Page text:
“I think a woman is born with the desire to hear she is beautiful.”
“You’re pretty sharp, Clive. Do you believe in God?”
Clive smiled. “I don’t know, should I?”
Actually, approaching the matter from a purely logical perspective, yes. All the evidence points to the existence of a creator. The single greatest body of evidence is the dismal failure of man’s desperate attempts to come up with a reasonable alternative, beginning with evolution. I’ve always looked at the universe and seen a creator as plainly as most people who look at the ocean see water.”
“There's always risk in life's most rewarding pursuits, isn't there?”
“She suddenly began to jump up and down, screaming at the top of her lungs. "The arks are after me! The arks are after me! Help me, the arks are after me!"
"The arks! You don't understand, I have the ring and the arks are after me!"
(and so the police officer is puzzled long enough for Miriam and Seth to escape)”
“You should know something, Miriam.... God changed our futures yesterday. There's no other explanation for what happened. And it wasn't the first God. If you ever need hlep, you might want to try the second God.”
“I believe in God because only an idiot can look at the complex balance of nature and believe that has not been designed. Believe it or not, but some people still believe that a watch can make itself out of sand if you just give it enough time. That’s what they call evolution. And you wonder why I am cynical. From my point of view you have to be a fool not to be cynical.”
“His eyes held a subtle light that she could not mistake for anything other than true attraction. The kind that mere friends did not share. She hated it. She loved it. She hated that she loved it.”
“Nothing has an uglier look to us than reason, when it’s not on our side,” Seth said. “Big ideas are so hard to recognize, so fragile, so easy to kill. People who don’t have them can’t possibly understand.”
“Oh, I’m sure you could come up with something, and even then, you’d dress it up in a way that would probably make me want it.”
“... [T]he letters of the alphabet (two Cs, a large D; the combination of Y, S, and L) belong on an ophthalmologist's chart. For the Parisienne, luxury should never be spelled out.”
“The path we plan for ourselves meanders in ways we can never imagine. Life never ceases to throw us googlies. It is how we handle them that makes all the difference. Sometimes you have to take control of it and, at other times, it is best to let go. And the wisest of persons is the one who knows which option to choose.”
“What in Bursin’s holy name is that?” he snarled.
If it were possible to die of embarrassment, Martise was sure she wouldn’t survive the next few minutes. “I was singing.”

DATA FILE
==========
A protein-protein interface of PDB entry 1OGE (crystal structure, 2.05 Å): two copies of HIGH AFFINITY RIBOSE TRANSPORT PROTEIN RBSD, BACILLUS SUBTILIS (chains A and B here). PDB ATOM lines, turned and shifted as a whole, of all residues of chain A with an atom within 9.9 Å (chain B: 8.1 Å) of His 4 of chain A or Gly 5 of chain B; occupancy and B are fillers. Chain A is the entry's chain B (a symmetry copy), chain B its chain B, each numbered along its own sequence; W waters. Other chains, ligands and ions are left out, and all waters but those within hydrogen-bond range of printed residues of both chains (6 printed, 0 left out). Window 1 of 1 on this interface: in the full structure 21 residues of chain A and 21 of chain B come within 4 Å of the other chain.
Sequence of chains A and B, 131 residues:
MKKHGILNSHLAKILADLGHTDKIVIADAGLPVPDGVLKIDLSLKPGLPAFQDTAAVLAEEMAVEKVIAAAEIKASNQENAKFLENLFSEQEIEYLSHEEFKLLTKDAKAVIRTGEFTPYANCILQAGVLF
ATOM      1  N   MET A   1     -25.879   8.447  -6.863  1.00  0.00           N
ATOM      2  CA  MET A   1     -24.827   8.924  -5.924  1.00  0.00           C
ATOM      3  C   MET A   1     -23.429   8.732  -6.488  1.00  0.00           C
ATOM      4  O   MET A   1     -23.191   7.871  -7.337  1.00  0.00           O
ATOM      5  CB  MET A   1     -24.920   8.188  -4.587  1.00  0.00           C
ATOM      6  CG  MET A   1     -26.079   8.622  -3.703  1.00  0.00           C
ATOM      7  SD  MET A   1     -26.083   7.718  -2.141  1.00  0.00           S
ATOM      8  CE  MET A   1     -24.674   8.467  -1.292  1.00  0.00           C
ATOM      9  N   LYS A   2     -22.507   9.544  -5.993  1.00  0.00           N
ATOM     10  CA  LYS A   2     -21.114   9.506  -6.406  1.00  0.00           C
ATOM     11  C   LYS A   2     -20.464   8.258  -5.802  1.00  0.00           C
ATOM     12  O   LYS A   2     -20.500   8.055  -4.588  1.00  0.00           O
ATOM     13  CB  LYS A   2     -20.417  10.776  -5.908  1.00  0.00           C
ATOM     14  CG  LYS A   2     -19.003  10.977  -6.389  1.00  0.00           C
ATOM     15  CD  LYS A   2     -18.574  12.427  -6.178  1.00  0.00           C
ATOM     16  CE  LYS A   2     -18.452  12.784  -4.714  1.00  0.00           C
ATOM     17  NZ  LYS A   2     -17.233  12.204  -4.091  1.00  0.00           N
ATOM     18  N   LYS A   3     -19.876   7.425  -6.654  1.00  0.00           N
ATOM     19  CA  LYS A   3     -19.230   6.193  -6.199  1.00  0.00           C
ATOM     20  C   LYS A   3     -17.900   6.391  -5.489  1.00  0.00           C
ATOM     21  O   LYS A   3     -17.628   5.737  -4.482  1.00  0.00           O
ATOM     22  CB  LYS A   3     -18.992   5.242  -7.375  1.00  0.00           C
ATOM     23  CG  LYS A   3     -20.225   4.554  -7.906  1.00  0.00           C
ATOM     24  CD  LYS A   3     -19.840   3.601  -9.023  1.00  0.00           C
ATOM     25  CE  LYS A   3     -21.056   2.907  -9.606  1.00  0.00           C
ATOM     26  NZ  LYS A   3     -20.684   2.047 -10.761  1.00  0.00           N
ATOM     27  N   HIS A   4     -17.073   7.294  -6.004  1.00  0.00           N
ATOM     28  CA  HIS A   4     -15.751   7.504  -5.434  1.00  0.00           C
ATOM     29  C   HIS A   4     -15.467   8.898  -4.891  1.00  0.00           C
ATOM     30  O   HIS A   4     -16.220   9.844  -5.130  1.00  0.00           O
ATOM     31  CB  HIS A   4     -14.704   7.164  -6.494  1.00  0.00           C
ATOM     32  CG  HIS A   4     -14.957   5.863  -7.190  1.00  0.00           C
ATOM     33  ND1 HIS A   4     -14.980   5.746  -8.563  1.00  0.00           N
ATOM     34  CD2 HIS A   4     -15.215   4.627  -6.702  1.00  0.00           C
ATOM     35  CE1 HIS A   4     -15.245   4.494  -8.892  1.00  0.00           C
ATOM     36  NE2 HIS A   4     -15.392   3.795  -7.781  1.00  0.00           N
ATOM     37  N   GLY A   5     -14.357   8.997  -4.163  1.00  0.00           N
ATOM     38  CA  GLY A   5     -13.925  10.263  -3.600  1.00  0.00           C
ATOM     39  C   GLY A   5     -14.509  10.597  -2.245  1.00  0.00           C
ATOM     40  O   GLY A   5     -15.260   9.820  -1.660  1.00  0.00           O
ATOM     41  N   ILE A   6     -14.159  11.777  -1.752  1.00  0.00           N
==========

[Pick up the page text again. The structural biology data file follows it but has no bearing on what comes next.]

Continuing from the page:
His eyebrows rose almost to his hairline. “Singing. Is that what you call it? It sounded like someone was torturing a cat.”
“I thought I might work faster if I sang.” She wiped the perspiration from her forehead with a gloved hand and regretted the action. The swipe of citrus oil she’d left on her skin burned. Cael continued to howl, and a door shut with a bang.
"That will be Gurn coming to rescue us from whatever demon he thinks is attacking." The branch supporting Silhara creaked as he adjusted his stance and leaned closer to her. “Tell me something, Martise.” A leaf slapped him in the eye, and he ripped it off its twig with an irritated snap. “How is it that a woman, blessed with a voice that could make a man come, sings badly enough to frighten the dead?”
She was saved from having to answer the outlandish question by the quick thud of running footsteps. Silhara disappeared briefly from view when he bent to greet their visitor. Unfortunately, his answers to Gurn’s unspoken questions were loud and clear. “That was Martise you heard. She was…singing.
“Trust me, I’m not jesting. You can unload your bow.” His next indignant response made her smile. “No, I wasn’t beating her! She’s the one tormenting me with that hideous wailing!”
Martise hid her smile when he reappeared before her. His scowl was ferocious. “Don’t sing.” He pointed a finger at her for emphasis. “You’ve scared my dog, my birds and my servant with your yowling.” He paused. “You’ve even managed to scare me.”
“We find that a high plane of sustained horror is often convenient for reasons of state." — Inspector Kraus (Gestapo)”
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